“The cultivation of flowers and trees is the cultivation of the good, the beautiful, and the ennobling in man, and for one, I wish to see this culture become universal.”
- J. Sterling Morton
Arbor Day is a national holiday most commonly celebrated on the last Friday in April, though some states celebrate at other times to coincide with their best tree planting time. It is a celebration of the many benefits that trees offer: shade, food, fuel, building material, shelter, and of course, beauty. Arbor Day was created by J. Sterling Morton, a pioneer who settled in the Nebraska Territory with his wife in 1854. They were described as "lovers of nature" as they surrounded their home with many tree, shrub, and flower plantings. Morton was a journalist and editor at the local newspaper. He used this venue to share agricultural information and his enthusiasm for trees with his fellow pioneers. Morton encouraged individuals and civic organizations to plant trees to prevent soil erosion and provide shade, fuel, and lumber. He knew that planting trees would not only improve the landscape, but also the quality of life for Nebraskan pioneers. In January of 1872, Morton first proposed a tree planting holiday, which he called Arbor Day, at a meeting of the State Board of Agriculture. An estimated one million trees were planted on the first Arbor Day, with prizes awarded to the counties and individuals for planting the largest number.
In 1885, Nebraska City celebrated Arbor Day as a legal holiday for the first time with tree planting, a grand parade, and a speech by J. Sterling Morton. Each school grade planted a tree and was responsible for caring for it. It was a huge success. Other states began celebrating Arbor Day and the tradition came to schools nationwide.
Visit the Arbor Day Foundation website to learn how J. Sterling Morton's passion for tree planting continues to be carried on across the world today.
How to Plant a Tree in Missoula:
- Select a Planting Site
-Call 811 before you dig to have all buried utility lines located and marked on your property. Choose a location where growing tree roots won’t interfere. Go to montana811 for more information.
-Take note of environmental features such as soil conditions, water availability, how many hours of sun exposure and at what time of day, presence of nearby sidewalks and other concrete paving that might be upheaved by roots, and overhead utility wires.
-Planting a tree in the boulevard in Missoula City requires a permit and you must choose a tree from the approved list found at https://www.ci.missoula.mt.us/234/Plant-a-Tree.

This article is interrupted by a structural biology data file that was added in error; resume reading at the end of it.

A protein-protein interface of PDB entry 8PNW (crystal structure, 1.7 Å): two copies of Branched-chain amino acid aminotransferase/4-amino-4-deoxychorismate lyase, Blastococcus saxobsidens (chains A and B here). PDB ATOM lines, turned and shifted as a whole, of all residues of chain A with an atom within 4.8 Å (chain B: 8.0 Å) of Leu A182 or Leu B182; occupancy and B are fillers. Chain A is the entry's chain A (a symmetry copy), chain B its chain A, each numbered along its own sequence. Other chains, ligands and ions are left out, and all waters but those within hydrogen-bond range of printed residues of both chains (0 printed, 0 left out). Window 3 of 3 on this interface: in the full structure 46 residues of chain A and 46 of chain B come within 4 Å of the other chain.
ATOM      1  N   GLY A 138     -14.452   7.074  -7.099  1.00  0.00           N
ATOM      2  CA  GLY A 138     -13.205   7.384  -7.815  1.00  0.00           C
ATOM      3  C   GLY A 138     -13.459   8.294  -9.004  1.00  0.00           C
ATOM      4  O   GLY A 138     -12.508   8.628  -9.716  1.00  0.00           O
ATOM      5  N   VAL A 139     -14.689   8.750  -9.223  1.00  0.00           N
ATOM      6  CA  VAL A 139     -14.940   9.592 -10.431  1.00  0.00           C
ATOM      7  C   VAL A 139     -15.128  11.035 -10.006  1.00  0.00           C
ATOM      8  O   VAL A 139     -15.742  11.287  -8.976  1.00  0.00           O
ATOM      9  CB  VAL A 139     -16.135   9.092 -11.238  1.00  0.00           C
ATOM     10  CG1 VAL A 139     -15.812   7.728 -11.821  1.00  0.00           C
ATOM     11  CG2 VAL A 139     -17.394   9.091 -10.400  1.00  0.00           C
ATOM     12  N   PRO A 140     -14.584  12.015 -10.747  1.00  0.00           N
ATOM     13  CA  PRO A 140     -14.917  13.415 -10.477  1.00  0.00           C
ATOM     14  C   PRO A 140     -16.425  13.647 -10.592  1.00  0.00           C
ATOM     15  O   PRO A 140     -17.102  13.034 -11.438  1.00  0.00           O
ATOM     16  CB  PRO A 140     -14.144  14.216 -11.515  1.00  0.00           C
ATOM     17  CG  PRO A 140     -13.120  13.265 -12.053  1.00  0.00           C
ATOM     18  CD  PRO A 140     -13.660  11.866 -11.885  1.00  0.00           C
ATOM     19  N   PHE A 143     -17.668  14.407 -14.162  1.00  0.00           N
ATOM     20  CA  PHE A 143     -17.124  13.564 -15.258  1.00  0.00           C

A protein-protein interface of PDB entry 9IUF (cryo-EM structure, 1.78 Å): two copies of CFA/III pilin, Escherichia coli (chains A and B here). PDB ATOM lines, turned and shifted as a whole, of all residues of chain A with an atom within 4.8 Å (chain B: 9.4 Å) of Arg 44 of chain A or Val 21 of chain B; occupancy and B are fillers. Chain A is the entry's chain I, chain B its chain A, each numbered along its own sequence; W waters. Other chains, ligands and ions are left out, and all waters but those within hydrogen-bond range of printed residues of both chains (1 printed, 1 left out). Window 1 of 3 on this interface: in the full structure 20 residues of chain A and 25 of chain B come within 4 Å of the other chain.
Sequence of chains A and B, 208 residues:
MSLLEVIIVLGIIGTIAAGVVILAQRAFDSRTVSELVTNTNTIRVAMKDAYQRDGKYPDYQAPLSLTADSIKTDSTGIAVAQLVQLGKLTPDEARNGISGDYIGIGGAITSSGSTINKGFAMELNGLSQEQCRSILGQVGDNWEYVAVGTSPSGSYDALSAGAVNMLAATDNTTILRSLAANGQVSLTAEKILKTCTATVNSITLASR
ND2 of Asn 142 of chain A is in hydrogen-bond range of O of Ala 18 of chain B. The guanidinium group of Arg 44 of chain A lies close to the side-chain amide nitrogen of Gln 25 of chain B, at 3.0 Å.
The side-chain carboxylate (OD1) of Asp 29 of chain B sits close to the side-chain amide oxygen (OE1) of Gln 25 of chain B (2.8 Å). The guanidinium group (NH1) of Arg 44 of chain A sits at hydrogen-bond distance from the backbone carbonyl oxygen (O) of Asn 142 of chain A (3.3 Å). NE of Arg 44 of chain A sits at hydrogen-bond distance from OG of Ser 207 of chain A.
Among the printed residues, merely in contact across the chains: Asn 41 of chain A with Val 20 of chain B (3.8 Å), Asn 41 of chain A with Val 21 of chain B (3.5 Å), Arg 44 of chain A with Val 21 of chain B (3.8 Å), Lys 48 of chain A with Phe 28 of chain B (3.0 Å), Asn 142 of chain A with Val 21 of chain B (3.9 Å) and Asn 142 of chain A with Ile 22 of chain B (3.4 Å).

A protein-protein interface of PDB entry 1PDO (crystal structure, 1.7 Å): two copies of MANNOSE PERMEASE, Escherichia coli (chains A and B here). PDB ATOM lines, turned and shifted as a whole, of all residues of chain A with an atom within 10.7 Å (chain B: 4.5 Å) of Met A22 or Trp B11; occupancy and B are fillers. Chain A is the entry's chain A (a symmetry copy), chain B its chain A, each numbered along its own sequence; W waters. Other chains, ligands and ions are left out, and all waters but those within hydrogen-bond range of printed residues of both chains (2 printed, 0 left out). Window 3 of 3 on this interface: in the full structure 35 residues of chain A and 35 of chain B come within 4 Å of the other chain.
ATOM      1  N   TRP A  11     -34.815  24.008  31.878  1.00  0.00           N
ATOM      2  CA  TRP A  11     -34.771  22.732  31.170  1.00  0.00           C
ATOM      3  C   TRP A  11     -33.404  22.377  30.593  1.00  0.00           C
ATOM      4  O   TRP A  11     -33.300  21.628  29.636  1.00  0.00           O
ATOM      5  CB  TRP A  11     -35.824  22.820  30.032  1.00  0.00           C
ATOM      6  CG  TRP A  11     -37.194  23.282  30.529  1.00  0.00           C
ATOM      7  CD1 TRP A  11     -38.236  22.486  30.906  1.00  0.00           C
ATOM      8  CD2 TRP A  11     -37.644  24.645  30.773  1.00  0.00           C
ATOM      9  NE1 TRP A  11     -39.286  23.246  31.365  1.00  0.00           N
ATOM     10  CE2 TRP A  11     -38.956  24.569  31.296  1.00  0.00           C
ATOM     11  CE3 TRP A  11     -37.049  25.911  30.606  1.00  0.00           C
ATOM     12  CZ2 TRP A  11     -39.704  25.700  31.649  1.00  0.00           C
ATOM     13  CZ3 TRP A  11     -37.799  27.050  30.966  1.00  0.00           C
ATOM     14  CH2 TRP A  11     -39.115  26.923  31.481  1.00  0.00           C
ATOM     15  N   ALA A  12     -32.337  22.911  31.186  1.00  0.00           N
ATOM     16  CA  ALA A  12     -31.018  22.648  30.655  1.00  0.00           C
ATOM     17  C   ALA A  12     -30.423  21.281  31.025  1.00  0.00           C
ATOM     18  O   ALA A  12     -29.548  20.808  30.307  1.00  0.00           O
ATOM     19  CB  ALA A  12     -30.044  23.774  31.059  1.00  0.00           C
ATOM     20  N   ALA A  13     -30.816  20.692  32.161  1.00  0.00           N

- Choose a Tree
-Look for hardiness zones 1-5. The lower the number, the hardier the tree. Zone 5 trees, such as Japanese Maples, should be planted in a protected area next to a house or other structure. All of the trees sold at our nursery are suitable for overwintering in Missoula when planted in a proper location.
-Look for a plant that has the correct light requirements for your chosen location. Full sun means at least 6 hours, while partial sun or shade means 3-6 hours a day.
-Make sure you can provide for watering needs.
-Note full height and width at maturity. Make sure there’s enough space.
- Plant Your Tree
-Keep roots cool and moist. Try to plant on a cloudy, rainy day or in the evening once the heat of the day has passed.
-Dig a hole 2-3 times as wide as the root ball.
-If the root ball is tightly bound, score with a knife and gently loosen the roots to stimulate new growth.
-Place the tree in the center of the hole. Be sure not to plant it too deep or shallow.
-Mix compost in with the native soil as you refill the hole around the root ball. This is important because Missoula valley is very sandy and rocky. Lightly pack the soil in as you go, but don't tamp it down too tight. Set those rocks aside for another project.
-Some smaller trees will need to be staked in order to stay straight until they take root.
-If deer are a problem in your neighborhood, you might also want to protect the tree with a fence until it grows too tall for the deer to reach.
-Prune to remove any dead or damaged branches.
-Give the tree a big drink of water. We recommend leaving the hose running at the base of the tree within the drip line for about an hour. Frequent, shallow watering will produce shallow roots, but watering deeply once a week (or more, depending on the weather, type of tree, and location) will send roots deeper into the ground. Alternatively, use a self-watering bag. If you fill the bag whenever it's empty, your tree will never be thirsty. Even plants labeled as “drought tolerant” need to be well watered until strong, new growth appears.
- Enjoy Your Tree!
-Check on it every day to watch its progress and admire its beauty.